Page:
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Budget-cut county parks pledge to ‘make it work’

– Visitors shouldn’t notice anything amiss in the programs and landscapes offered by Allen County’s four parks, but behind the scenes may be another story.

“We will continue to tweak and squeak to keep our parks going with the amount of dollars we have,” Parks Superintendent Jeff Baxter said Thursday after a county parks board meeting.

The county’s parks are Metea, Fox Island, Payton and Cook’s Landing. Baxter and his staff of seven maintain nearly 900 acres with 21 buildings, two beaches, 14 miles of trails, nature preserves and a sledding hill. When the crowds and seasons warrant it, the parks also employ between eight and 20 part-time employees.

The Allen County Council had proposed a cut of $8,436 to the parks’ overall 2013 budget of $474,404. Although Baxter appealed that decision in November, the seven-member council voted unanimously to cut the parks budget.

Council members and County Auditor Tera Klutz have said that park officials need to use some of the user fees to help balance their budget. Visitors pay $2 each for admittance fees, and that nonreverting fund currently totals $494,397.

“Sure it’s a healthy balance, but we look at it as our rainy day fund – same way the county uses their rainy day fund – in case we have a bad year or need it for capital projects,” Baxter said. “Many don’t realize is it has taken over 30 years to build that fund.”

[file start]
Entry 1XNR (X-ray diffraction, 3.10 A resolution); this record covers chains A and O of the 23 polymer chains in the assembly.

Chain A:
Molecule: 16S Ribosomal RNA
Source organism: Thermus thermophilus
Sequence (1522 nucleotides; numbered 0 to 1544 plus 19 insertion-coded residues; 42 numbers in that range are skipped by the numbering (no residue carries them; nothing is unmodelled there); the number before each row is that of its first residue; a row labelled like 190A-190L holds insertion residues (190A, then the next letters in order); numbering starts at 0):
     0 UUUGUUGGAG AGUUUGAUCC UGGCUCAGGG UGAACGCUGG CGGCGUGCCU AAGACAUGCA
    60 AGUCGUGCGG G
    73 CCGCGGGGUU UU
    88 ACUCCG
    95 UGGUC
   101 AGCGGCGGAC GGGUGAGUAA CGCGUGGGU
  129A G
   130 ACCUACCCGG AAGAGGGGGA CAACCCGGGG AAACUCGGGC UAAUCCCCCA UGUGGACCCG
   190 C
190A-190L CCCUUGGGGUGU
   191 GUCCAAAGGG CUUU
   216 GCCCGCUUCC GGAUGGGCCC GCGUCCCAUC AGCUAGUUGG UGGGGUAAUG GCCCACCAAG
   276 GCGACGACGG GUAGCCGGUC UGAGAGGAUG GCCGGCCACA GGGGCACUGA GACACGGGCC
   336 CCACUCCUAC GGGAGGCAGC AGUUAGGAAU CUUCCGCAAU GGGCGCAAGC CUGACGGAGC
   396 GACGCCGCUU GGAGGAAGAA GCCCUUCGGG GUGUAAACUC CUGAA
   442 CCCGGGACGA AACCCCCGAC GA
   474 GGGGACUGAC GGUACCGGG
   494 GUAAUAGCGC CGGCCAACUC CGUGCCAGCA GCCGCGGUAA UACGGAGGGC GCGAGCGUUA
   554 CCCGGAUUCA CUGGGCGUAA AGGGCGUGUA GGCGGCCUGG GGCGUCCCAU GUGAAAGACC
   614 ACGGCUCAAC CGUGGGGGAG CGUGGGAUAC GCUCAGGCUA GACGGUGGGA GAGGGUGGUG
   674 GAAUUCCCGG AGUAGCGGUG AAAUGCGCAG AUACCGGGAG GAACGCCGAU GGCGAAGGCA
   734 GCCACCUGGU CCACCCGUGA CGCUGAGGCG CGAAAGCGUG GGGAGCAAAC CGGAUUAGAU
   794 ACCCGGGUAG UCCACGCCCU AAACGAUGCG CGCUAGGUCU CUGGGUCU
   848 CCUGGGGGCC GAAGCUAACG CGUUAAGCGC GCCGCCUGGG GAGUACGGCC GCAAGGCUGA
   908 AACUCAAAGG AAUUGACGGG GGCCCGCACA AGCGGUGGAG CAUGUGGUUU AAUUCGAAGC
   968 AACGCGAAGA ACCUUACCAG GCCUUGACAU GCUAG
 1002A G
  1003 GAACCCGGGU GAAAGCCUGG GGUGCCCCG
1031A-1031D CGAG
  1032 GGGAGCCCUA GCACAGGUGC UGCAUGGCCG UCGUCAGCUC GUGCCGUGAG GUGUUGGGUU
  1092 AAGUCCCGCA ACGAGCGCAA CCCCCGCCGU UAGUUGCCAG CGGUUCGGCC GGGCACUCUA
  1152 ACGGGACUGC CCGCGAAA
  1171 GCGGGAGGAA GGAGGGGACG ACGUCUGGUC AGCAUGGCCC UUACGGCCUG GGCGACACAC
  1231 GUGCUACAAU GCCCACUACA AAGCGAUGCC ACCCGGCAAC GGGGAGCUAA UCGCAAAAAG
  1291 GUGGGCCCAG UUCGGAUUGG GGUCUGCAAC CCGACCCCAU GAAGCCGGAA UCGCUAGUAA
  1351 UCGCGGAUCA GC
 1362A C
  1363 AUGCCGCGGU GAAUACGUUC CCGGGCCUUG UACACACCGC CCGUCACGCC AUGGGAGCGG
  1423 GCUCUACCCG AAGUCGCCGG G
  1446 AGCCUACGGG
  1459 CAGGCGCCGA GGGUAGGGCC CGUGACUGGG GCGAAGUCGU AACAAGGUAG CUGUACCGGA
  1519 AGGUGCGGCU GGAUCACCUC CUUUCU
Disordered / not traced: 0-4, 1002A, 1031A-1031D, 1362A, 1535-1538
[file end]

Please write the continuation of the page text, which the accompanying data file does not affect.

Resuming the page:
The parks board doesn’t feel using the nonreverting funds to pay everyday operational expenses is a good idea, Baxter said.

With one bad year of West Nile virus or another natural catastrophe, the fund could easily be depleted, Baxter said.

In addition, there are about $3 million to $8 million worth of capital projects on a waiting list, Baxter said.

Immediate projects include a new roof on the nature center at Fox Island; new signage and accessible trails; boardwalk replacement and repair at Fox Island; a new playground at Metea and Payton; and a foot bridge across Cedar Creek at Metea to provide access to other portions of the property.

Some projects have already been completed or are underway.

“Every year, we get cut,” Baxter said, “but we manage.”

Whenever they can, park officials take advantage of the donated labor and skills of Ivy Tech construction students. The students have built sidewalks and a floor in one of the buildings and replaced three shelter roofs, Baxter said.

Last summer, budget cuts forced Baxter and his staff to condense seven weeks of camp into four weeks.

He said they will do the same thing this year.

“That was a case of turning lemons into lemonade,” Baxter said. “We provided a high-quality program to a lot of kids in a shorter amount of time.”

Baxter has worked for the county since 2007 and before that worked 21 years for Fort Wayne city parks.

The parks used to be open six days and closed one each week but are now open seven days a week.

“We don’t want to go back to closing one day,” he said. “We will do our best to make it work.”

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